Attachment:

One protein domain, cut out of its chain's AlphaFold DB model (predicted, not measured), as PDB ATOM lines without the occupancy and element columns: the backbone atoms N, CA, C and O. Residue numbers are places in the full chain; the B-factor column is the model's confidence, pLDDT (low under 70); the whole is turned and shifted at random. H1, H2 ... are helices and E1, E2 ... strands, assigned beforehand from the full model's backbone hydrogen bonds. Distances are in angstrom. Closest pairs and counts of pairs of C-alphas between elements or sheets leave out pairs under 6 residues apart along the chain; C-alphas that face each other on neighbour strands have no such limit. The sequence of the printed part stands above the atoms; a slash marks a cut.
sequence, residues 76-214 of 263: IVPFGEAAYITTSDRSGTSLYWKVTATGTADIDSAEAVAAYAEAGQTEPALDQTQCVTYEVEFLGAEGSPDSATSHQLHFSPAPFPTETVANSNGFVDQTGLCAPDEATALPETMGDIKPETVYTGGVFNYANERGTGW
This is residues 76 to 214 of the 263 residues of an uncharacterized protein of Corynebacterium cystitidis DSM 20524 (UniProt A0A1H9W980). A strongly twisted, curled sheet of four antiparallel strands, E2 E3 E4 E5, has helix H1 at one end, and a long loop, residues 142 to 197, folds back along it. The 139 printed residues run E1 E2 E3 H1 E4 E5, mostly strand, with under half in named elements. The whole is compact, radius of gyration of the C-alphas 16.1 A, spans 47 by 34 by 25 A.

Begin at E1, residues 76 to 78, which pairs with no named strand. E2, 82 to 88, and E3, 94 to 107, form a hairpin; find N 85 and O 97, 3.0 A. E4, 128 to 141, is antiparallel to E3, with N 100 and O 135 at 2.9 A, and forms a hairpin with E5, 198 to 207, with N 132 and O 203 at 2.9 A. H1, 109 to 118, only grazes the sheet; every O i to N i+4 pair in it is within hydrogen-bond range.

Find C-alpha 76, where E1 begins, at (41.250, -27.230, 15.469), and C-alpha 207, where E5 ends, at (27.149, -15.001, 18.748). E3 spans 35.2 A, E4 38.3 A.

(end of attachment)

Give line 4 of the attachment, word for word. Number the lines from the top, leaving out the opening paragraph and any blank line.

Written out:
Find C-alpha 76, where E1 begins, at (41.250, -27.230, 15.469), and C-alpha 207, where E5 ends, at (27.149, -15.001, 18.748). E3 spans 35.2 A, E4 38.3 A.